A Harvard Law School student asked a question perceived to be anti-Semitic to former Israeli Foreign Minister Tzipi Livni during an event last week, provoking outrage at the school and in Israel.
The event, titled “The Israeli-Palestinian Conflict and the U.S.,” was a discussion between Livni and U.S. diplomat Dennis Ross co-sponsored by the Jewish Law Students Association and Harvard Hillel. During the question-and-answer session following the event, an unidentified student asked Livni, “How is it that you are so smelly?... A question about the odor of Ms. Tzipi Livni, she’s very smelly, and I was just wondering.”
The remark drew quick condemnation. Law School Dean Martha L. Minow sent an email to school affiliates on Tuesday denouncing the comment as inappropriate. “The comment was offensive and it violated the trust and respect we expect in our community. Many perceive it as anti-Semitic, and no one would see it as appropriate,” she wrote. “It was an embarrassment to this institution and an assault upon the values we seek to uphold.”
Jewish Law Association president Jonathan R. Gartner and incoming co-presidents Jeremy H. Salinger and Jacqueline A. Wolpoe decried the comment as anti-Semitic in an article in the Harvard Law Record. They wrote that the word “smelly” conjured the demeaning stereotype of the “smelly Jew,” and asked the student who made the comment to apologize.
“When this student suggested that Tzipi Livni was a ‘smelly Jew,’ he not only vilified her, but he vilified every Jewish student, faculty, and staff member at Harvard Law School. This anti-Semitic rhetoric is not acceptable,” they wrote. “It is hate speech.”
By Wednesday, the remark had sparked controversy on the other side of the world, as several Israeli newspapers began covering the story. The Jerusalem Post published a story about the incident, and Hamodia—described as the “Daily Newspaper of Torah Jewry”—wrote that Livni had been “subjected to verbal abuse” at the Law School.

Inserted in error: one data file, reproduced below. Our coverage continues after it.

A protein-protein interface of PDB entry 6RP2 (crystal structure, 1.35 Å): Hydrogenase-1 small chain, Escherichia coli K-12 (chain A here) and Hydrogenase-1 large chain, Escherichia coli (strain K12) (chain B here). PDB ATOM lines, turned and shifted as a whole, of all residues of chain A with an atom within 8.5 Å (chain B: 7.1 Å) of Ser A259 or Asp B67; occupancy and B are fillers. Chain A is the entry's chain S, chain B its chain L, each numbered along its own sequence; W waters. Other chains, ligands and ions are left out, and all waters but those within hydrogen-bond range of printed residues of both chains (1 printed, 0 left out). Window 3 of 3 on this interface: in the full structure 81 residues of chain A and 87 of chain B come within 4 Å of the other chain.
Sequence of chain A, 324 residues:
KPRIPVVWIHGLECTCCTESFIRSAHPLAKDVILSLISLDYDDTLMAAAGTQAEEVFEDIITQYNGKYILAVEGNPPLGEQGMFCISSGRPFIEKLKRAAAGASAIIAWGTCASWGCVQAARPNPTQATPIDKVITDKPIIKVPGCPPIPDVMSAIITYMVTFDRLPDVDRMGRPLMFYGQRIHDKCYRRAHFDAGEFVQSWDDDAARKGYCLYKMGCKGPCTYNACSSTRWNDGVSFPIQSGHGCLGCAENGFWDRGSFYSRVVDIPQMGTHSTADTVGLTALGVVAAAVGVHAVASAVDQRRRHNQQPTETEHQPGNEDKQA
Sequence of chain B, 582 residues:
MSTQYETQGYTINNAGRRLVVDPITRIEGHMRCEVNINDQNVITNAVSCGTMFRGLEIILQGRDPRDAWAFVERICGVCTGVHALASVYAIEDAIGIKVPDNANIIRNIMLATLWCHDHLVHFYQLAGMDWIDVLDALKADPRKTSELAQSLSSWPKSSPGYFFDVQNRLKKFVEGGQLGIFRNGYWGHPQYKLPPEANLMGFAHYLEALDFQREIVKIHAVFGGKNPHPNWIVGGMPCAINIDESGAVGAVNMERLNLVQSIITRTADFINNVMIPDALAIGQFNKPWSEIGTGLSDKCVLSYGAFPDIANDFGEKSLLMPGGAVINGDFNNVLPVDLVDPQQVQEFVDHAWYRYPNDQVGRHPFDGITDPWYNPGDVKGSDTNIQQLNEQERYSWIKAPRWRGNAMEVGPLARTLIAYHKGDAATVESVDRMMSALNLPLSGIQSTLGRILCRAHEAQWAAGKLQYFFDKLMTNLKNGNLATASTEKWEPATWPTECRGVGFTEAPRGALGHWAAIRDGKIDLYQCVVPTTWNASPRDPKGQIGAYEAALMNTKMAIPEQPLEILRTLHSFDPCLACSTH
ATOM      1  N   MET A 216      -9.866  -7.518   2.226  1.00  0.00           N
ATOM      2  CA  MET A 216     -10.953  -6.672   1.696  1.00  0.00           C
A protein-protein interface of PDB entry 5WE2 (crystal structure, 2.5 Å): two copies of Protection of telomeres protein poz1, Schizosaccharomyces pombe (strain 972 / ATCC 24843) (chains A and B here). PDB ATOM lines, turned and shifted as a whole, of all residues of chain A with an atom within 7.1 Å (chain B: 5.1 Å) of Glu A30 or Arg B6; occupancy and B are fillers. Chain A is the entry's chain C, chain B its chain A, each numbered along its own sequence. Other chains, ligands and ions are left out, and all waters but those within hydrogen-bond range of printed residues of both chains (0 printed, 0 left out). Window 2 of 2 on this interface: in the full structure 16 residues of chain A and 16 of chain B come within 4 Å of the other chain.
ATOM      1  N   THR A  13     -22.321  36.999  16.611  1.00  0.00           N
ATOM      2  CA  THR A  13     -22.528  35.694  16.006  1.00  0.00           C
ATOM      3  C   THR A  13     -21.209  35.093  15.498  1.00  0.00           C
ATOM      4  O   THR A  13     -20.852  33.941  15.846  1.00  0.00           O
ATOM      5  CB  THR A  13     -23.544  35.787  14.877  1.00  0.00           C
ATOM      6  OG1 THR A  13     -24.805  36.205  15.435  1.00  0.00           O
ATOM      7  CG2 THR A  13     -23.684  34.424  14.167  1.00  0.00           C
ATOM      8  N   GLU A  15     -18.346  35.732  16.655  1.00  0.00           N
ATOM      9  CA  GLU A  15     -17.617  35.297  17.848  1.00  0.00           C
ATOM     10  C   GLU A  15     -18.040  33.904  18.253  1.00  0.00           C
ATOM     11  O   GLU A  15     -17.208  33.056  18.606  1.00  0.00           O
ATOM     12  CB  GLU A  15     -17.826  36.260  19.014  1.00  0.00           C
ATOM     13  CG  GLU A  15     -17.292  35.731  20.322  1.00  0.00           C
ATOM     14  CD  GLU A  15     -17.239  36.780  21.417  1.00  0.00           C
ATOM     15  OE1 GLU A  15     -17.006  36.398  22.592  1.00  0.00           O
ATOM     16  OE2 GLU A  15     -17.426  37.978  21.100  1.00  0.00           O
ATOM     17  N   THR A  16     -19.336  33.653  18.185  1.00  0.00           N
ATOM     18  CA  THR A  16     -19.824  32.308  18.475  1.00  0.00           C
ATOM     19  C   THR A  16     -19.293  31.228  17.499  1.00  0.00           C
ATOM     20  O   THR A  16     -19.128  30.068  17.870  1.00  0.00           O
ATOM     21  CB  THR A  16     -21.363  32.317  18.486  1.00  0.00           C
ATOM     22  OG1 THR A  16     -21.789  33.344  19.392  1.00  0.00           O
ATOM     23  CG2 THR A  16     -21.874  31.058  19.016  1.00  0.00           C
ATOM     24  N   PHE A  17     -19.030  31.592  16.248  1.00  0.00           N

The backlash prompted the student who made the remark to publish an anonymous apology in The Record, denying that he intended his comments to be anti-Semitic and expressing regret for any harm he might have caused.
“I am writing to apologize, as sincerely as I can via this limited form of communication, to anyone who may have felt offended by the comments I made last week,” the student wrote. “I can see now… how my words could have been interpreted as a reference to an anti-Semitic stereotype, one that I was entirely unaware of prior to the publication of this article.”
The apology and the Jewish Law Association article did not name the student, and the Law Record removed comments identifying the student from their website. Law School spokesperson Michelle B. Deakin said federal privacy laws prevent the school from revealing the name of the student in question and whether that student will face disciplinary action.
The school released a full video of the event on Wednesday with the offending comment edited out, according to The Record. A student condemned this action in The Record, writing that “Harvard Law is sending a message that censorship may be appropriate if comments are embarrassing or offensive.”
The incident comes amid debate about the right to free speech at the school—an issue Minow addressed in her message to HLS affiliates. “The fact that speech is and should be free does not mean that hateful remarks should go unacknowledged or unanswered in a community dedicated to thoughtful discussion of complex issues and questions,” she wrote.
—Staff writer Claire E. Parker can be reached at firstname.lastname@example.org. Follow her on Twitter @ClaireParkerDC.
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